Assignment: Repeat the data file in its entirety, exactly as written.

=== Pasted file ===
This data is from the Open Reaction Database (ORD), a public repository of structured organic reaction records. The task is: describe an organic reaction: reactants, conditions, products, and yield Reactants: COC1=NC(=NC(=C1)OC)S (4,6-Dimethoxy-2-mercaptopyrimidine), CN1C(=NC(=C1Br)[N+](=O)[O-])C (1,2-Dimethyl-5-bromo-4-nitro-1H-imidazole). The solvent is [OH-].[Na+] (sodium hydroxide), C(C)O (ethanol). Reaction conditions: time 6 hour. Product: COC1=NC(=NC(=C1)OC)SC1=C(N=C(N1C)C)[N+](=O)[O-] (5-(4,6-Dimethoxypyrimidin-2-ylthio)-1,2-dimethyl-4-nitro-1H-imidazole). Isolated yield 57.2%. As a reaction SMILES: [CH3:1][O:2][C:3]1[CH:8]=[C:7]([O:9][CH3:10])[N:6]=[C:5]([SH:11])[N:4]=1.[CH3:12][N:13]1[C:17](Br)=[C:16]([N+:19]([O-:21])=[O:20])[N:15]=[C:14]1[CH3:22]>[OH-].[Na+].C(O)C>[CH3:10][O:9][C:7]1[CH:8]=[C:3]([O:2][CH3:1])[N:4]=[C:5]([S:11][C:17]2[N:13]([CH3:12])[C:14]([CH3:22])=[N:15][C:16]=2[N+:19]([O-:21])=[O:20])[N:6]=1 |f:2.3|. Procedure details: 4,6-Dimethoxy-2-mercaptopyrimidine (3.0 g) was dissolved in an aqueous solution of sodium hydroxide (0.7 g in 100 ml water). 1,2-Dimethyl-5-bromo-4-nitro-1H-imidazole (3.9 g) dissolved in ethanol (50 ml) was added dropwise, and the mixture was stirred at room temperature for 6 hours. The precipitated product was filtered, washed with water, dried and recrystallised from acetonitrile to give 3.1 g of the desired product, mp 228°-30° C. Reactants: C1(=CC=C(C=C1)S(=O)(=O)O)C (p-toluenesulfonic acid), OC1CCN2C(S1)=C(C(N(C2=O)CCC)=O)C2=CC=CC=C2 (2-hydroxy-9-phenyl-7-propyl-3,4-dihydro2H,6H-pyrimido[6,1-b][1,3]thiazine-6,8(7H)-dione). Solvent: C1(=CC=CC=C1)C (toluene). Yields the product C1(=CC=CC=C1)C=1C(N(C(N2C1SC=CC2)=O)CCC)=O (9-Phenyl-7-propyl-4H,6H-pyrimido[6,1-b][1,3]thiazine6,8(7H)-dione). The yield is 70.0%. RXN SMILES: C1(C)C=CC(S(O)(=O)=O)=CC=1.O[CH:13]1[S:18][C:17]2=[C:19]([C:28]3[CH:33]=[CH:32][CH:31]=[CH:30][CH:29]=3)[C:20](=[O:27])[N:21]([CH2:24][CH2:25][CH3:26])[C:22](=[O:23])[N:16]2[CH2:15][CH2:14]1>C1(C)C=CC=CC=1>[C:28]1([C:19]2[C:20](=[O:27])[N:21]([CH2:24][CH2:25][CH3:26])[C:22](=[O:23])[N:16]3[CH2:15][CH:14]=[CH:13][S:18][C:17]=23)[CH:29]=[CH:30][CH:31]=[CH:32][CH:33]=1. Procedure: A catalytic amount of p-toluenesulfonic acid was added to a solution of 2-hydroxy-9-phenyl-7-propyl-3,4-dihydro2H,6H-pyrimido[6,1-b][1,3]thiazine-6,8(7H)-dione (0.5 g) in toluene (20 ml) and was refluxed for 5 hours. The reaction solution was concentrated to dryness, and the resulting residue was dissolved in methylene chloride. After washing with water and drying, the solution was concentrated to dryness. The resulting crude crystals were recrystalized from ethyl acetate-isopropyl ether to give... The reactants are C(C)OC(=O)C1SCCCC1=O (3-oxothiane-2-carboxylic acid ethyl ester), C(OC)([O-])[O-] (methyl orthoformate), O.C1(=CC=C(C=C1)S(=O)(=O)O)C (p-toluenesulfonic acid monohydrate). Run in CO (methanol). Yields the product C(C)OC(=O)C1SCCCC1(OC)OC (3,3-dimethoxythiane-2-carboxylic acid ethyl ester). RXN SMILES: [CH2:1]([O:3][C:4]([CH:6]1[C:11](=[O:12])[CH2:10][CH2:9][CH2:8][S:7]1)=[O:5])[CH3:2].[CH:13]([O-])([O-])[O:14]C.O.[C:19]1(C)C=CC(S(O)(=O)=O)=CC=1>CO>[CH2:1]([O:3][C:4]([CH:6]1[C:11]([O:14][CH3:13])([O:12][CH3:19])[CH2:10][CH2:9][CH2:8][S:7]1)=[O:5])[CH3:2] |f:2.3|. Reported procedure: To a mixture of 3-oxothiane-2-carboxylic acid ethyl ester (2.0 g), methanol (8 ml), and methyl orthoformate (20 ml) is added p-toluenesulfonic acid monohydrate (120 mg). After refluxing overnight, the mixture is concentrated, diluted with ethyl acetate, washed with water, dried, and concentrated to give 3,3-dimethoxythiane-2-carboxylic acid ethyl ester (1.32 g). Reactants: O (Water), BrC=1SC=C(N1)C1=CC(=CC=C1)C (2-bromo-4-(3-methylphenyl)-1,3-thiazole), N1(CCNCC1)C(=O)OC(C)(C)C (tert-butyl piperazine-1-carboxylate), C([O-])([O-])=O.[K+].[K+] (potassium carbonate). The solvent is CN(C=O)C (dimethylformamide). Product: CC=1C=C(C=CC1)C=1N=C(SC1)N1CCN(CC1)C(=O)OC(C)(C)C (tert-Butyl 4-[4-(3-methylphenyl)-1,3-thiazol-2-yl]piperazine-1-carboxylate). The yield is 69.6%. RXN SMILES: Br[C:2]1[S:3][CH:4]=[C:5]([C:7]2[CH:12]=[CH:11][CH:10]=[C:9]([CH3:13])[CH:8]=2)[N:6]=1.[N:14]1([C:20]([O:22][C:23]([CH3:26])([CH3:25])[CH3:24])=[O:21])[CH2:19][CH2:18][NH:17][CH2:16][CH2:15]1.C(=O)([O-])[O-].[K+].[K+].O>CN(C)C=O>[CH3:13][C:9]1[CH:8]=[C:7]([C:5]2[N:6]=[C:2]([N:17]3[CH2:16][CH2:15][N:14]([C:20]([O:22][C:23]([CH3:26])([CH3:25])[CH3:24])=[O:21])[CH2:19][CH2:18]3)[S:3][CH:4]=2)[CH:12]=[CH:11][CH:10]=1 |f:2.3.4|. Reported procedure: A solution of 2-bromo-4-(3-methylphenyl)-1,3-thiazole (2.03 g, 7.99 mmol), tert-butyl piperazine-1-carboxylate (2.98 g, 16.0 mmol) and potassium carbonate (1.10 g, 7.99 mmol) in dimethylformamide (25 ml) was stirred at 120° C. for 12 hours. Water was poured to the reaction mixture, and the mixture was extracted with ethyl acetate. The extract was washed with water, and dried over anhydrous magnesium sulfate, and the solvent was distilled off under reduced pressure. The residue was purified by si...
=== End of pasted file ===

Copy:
This data is from the Open Reaction Database (ORD), a public repository of structured organic reaction records. The task is: describe an organic reaction: reactants, conditions, products, and yield Reactants: COC1=NC(=NC(=C1)OC)S (4,6-Dimethoxy-2-mercaptopyrimidine), CN1C(=NC(=C1Br)[N+](=O)[O-])C (1,2-Dimethyl-5-bromo-4-nitro-1H-imidazole). The solvent is [OH-].[Na+] (sodium hydroxide), C(C)O (ethanol). Reaction conditions: time 6 hour. Product: COC1=NC(=NC(=C1)OC)SC1=C(N=C(N1C)C)[N+](=O)[O-] (5-(4,6-Dimethoxypyrimidin-2-ylthio)-1,2-dimethyl-4-nitro-1H-imidazole). Isolated yield 57.2%. As a reaction SMILES: [CH3:1][O:2][C:3]1[CH:8]=[C:7]([O:9][CH3:10])[N:6]=[C:5]([SH:11])[N:4]=1.[CH3:12][N:13]1[C:17](Br)=[C:16]([N+:19]([O-:21])=[O:20])[N:15]=[C:14]1[CH3:22]>[OH-].[Na+].C(O)C>[CH3:10][O:9][C:7]1[CH:8]=[C:3]([O:2][CH3:1])[N:4]=[C:5]([S:11][C:17]2[N:13]([CH3:12])[C:14]([CH3:22])=[N:15][C:16]=2[N+:19]([O-:21])=[O:20])[N:6]=1 |f:2.3|. Procedure details: 4,6-Dimethoxy-2-mercaptopyrimidine (3.0 g) was dissolved in an aqueous solution of sodium hydroxide (0.7 g in 100 ml water). 1,2-Dimethyl-5-bromo-4-nitro-1H-imidazole (3.9 g) dissolved in ethanol (50 ml) was added dropwise, and the mixture was stirred at room temperature for 6 hours. The precipitated product was filtered, washed with water, dried and recrystallised from acetonitrile to give 3.1 g of the desired product, mp 228°-30° C. Reactants: C1(=CC=C(C=C1)S(=O)(=O)O)C (p-toluenesulfonic acid), OC1CCN2C(S1)=C(C(N(C2=O)CCC)=O)C2=CC=CC=C2 (2-hydroxy-9-phenyl-7-propyl-3,4-dihydro2H,6H-pyrimido[6,1-b][1,3]thiazine-6,8(7H)-dione). Solvent: C1(=CC=CC=C1)C (toluene). Yields the product C1(=CC=CC=C1)C=1C(N(C(N2C1SC=CC2)=O)CCC)=O (9-Phenyl-7-propyl-4H,6H-pyrimido[6,1-b][1,3]thiazine6,8(7H)-dione). The yield is 70.0%. RXN SMILES: C1(C)C=CC(S(O)(=O)=O)=CC=1.O[CH:13]1[S:18][C:17]2=[C:19]([C:28]3[CH:33]=[CH:32][CH:31]=[CH:30][CH:29]=3)[C:20](=[O:27])[N:21]([CH2:24][CH2:25][CH3:26])[C:22](=[O:23])[N:16]2[CH2:15][CH2:14]1>C1(C)C=CC=CC=1>[C:28]1([C:19]2[C:20](=[O:27])[N:21]([CH2:24][CH2:25][CH3:26])[C:22](=[O:23])[N:16]3[CH2:15][CH:14]=[CH:13][S:18][C:17]=23)[CH:29]=[CH:30][CH:31]=[CH:32][CH:33]=1. Procedure: A catalytic amount of p-toluenesulfonic acid was added to a solution of 2-hydroxy-9-phenyl-7-propyl-3,4-dihydro2H,6H-pyrimido[6,1-b][1,3]thiazine-6,8(7H)-dione (0.5 g) in toluene (20 ml) and was refluxed for 5 hours. The reaction solution was concentrated to dryness, and the resulting residue was dissolved in methylene chloride. After washing with water and drying, the solution was concentrated to dryness. The resulting crude crystals were recrystalized from ethyl acetate-isopropyl ether to give... The reactants are C(C)OC(=O)C1SCCCC1=O (3-oxothiane-2-carboxylic acid ethyl ester), C(OC)([O-])[O-] (methyl orthoformate), O.C1(=CC=C(C=C1)S(=O)(=O)O)C (p-toluenesulfonic acid monohydrate). Run in CO (methanol). Yields the product C(C)OC(=O)C1SCCCC1(OC)OC (3,3-dimethoxythiane-2-carboxylic acid ethyl ester). RXN SMILES: [CH2:1]([O:3][C:4]([CH:6]1[C:11](=[O:12])[CH2:10][CH2:9][CH2:8][S:7]1)=[O:5])[CH3:2].[CH:13]([O-])([O-])[O:14]C.O.[C:19]1(C)C=CC(S(O)(=O)=O)=CC=1>CO>[CH2:1]([O:3][C:4]([CH:6]1[C:11]([O:14][CH3:13])([O:12][CH3:19])[CH2:10][CH2:9][CH2:8][S:7]1)=[O:5])[CH3:2] |f:2.3|. Reported procedure: To a mixture of 3-oxothiane-2-carboxylic acid ethyl ester (2.0 g), methanol (8 ml), and methyl orthoformate (20 ml) is added p-toluenesulfonic acid monohydrate (120 mg). After refluxing overnight, the mixture is concentrated, diluted with ethyl acetate, washed with water, dried, and concentrated to give 3,3-dimethoxythiane-2-carboxylic acid ethyl ester (1.32 g). Reactants: O (Water), BrC=1SC=C(N1)C1=CC(=CC=C1)C (2-bromo-4-(3-methylphenyl)-1,3-thiazole), N1(CCNCC1)C(=O)OC(C)(C)C (tert-butyl piperazine-1-carboxylate), C([O-])([O-])=O.[K+].[K+] (potassium carbonate). The solvent is CN(C=O)C (dimethylformamide). Product: CC=1C=C(C=CC1)C=1N=C(SC1)N1CCN(CC1)C(=O)OC(C)(C)C (tert-Butyl 4-[4-(3-methylphenyl)-1,3-thiazol-2-yl]piperazine-1-carboxylate). The yield is 69.6%. RXN SMILES: Br[C:2]1[S:3][CH:4]=[C:5]([C:7]2[CH:12]=[CH:11][CH:10]=[C:9]([CH3:13])[CH:8]=2)[N:6]=1.[N:14]1([C:20]([O:22][C:23]([CH3:26])([CH3:25])[CH3:24])=[O:21])[CH2:19][CH2:18][NH:17][CH2:16][CH2:15]1.C(=O)([O-])[O-].[K+].[K+].O>CN(C)C=O>[CH3:13][C:9]1[CH:8]=[C:7]([C:5]2[N:6]=[C:2]([N:17]3[CH2:16][CH2:15][N:14]([C:20]([O:22][C:23]([CH3:26])([CH3:25])[CH3:24])=[O:21])[CH2:19][CH2:18]3)[S:3][CH:4]=2)[CH:12]=[CH:11][CH:10]=1 |f:2.3.4|. Reported procedure: A solution of 2-bromo-4-(3-methylphenyl)-1,3-thiazole (2.03 g, 7.99 mmol), tert-butyl piperazine-1-carboxylate (2.98 g, 16.0 mmol) and potassium carbonate (1.10 g, 7.99 mmol) in dimethylformamide (25 ml) was stirred at 120° C. for 12 hours. Water was poured to the reaction mixture, and the mixture was extracted with ethyl acetate. The extract was washed with water, and dried over anhydrous magnesium sulfate, and the solvent was distilled off under reduced pressure. The residue was purified by si...